Port Authority’s Alexander Heil Talks Uneven Employment Gains and Office Sector “At a Tipping Point” in Advance of CAPRE 5th Annual Newark CRE Summit

JERSEY CITY, NJ — Dr. Alexander Heil is the Chief Economist in the Planning and Regional Development Department of the Port Authority of New York and New Jersey. As Chief Economist, Dr. Heil provides strategic leadership on regional economic issues to the agency. He is responsible for developing and managing the agency’s economic research and analysis agenda, helping to ensure that the agency’s major investment and policy decisions are informed by sound economic principles and analysis, and increasing awareness of the region as a unified economic entity by regional governmental, business, and civic leaders. Dr. Heil will be the Keynote Speaker at CAPRE’s upcoming 2018 Newark CRE Summit, so we connected with him for a sneak-peak Q&A of the event.

Alexander Heil, Chief Economist, Planning and Regional Development Department, Port Authority of New York and New Jersey

CAPRE: We’re looking forward to hearing from you at CAPRE’s Fifth Annual Newark Commercial Real Estate Summit. What are you looking forward to about this upcoming Summit?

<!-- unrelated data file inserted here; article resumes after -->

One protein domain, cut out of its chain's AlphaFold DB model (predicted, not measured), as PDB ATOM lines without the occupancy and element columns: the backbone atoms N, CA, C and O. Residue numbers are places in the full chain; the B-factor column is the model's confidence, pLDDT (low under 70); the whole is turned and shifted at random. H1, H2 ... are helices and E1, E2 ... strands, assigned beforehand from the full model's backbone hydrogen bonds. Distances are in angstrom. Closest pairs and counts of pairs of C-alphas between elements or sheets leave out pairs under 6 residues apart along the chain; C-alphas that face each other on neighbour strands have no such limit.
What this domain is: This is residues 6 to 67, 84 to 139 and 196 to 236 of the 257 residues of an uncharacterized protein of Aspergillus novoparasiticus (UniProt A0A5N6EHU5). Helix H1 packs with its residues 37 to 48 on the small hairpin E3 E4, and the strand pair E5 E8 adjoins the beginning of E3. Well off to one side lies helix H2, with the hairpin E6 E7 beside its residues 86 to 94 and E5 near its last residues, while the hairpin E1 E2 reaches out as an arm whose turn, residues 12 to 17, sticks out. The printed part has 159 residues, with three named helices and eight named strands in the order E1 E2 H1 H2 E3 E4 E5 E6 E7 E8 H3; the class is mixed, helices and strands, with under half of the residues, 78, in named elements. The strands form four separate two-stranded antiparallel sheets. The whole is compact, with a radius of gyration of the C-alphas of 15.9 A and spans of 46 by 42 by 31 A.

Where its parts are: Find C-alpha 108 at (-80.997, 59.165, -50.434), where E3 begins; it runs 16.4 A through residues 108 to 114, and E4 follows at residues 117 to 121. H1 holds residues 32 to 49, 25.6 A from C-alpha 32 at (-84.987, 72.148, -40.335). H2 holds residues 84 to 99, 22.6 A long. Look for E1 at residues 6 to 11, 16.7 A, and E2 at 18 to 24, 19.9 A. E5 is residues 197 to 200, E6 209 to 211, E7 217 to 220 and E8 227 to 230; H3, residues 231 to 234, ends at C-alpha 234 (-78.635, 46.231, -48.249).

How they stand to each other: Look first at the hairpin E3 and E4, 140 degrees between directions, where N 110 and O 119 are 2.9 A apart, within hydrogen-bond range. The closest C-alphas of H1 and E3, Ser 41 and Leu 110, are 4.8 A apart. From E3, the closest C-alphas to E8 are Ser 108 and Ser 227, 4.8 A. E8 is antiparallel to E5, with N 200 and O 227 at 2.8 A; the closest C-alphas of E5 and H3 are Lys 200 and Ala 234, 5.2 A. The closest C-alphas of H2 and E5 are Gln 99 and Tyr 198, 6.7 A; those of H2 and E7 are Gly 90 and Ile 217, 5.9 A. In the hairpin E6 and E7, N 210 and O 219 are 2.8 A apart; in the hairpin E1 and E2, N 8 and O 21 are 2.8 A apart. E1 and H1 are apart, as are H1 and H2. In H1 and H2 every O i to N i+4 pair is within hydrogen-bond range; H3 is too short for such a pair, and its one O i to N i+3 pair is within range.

Heil: It should be a good event. I always look forward to getting out there. It’s one thing to look at data to understand the regional economy. But actually being out there, talking to people, seeing what the actual activity is like is very helpful. I’m looking forward to acquiring some better context for this data and theories that I spend so much time working on.

CAPRE: What’s the most important trend happening in the region right now?

Hell: The region I look at, for the most part, is a 25-mile radius around the Statue of Liberty. The region overall has done fairly well for the last decade. We now have the longest economic expansion in history — we just hit that in July. And the region certainly has done well. Even New Jersey has seen gains in employment, which is beneficial and positive.

However, I think it’s unfortunate that some of these gains have lagged behind the country and even New York City. There are some parts of the state where there is some growth still, and some of that growth has been in the typical sectors such as professional business services, healthcare, technology, education. There’s growth there. But if the state could move up its rate of growth with employment, that’d be helpful. Employment gains have been pretty modest in New Jersey overall.

CAPRE: Tell us more about employment – what are the bright spots and the not-so-bright spots?

Heil: Some of the sectors that were over-represented in New Jersey, the dominant sectors, have not seen so much growth over the current cycle. Finance is an obvious example. On the pharmaceutical front, there’s also been less growth than expected. So there’s this diversification of employment that’s occurred. That’s generally not a bad thing. But some of the growth has taken place in lower paying jobs, which have taken the place of higher paying jobs. That’s been a problem for the state in terms of income growth.